Dual feasibility ensures that the optimum occurs on the correct side of the feasible boundary by ensuring that and point in opposite directions. Complementary slackness ensures that the correct restriction is enforced. The condition itself forces at least one of and to vanish. On the interior of the feasible set, we have , in which case complementary slackness enforces and thus . On the boundary, we have , in which case is unrestricted.

The three boxes contained in this Demonstration graphically illustrate each of these conditions. Primal feasibility is satisfied exactly when the chosen point lies inside the feasible region. The top two boxes of the Demonstration display as a black arrow and as a blue arrow. The bottom-left box shows a point on the versus axis corresponding to the current values of and . The positive and negative axes are highlighted to indicate the coordinates that simultaneously satisfy dual feasibility and complementary slackness. Note that is only defined when or when and are collinear, and that no point is plotted when does not exist.

Snapshot 1: an optimal solution on the boundary of the feasible region. Here we do not have , so the optimal solution is a stationary point on the boundary. Note that (the black arrow) and (the blue arrow) point in opposite directions. In this case, we have and ; therefore, dual feasibility and complementary slackness are also satisfied.

Snapshot 2: a clearly nonoptimal solution on the interior of the feasible region. Stationarity is not satisfied, therefore there exists no value such that . With no KKT multiplier, dual feasibility and complementary slackness are meaningless, and so there is nothing to report in the bottom-left box.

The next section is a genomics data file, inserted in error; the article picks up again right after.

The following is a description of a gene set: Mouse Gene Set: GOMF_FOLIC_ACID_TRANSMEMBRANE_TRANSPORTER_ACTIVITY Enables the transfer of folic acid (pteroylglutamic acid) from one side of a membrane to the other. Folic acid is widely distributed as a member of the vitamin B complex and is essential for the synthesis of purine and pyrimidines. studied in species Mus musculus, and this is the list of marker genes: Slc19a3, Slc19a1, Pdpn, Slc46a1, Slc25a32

Snapshot 3: a nonoptimal solution that does not satisfy complementary slackness. This means that (so ) and (so we are not on the boundary), which contradicts the only possible interior solutions coinciding with being flat.

Snapshot 4: a nonoptimal solution that satisfies only stationarity. This indicates that if the level sets of were extended outside of the feasible region, then one would lie tangent to a level set of at this point, but the point is obviously not feasible.

Snapshot 5: an optimal solution inside the feasible region. As is necessary for such a solution, we have .

Snapshot 6: a nonoptimal solution that does not satisfy dual feasibility. This is identical to the example from Snapshot 5, but the point has been shifted to the right and away from where is flat. Here and point in the same direction and , which indicates that moving further toward the interior would decrease ; therefore, the current solution cannot be optimal.

References

 D. P. Bertsekas, Nonlinear Programming (2nd ed.), Belmont, MA: Athena Scientific, 1999.

 R. G. Eustáquio, E. W. Karas and A. A. Ribeiro, Constraint Qualifications for Nonlinear Programming, Working paper, Department of Mathematics, Federal University of Paraná, Brazil, 2007. www.researchgate.net/publication/230663810_Constraint _Qualifications _for _Nonlinear _Programming.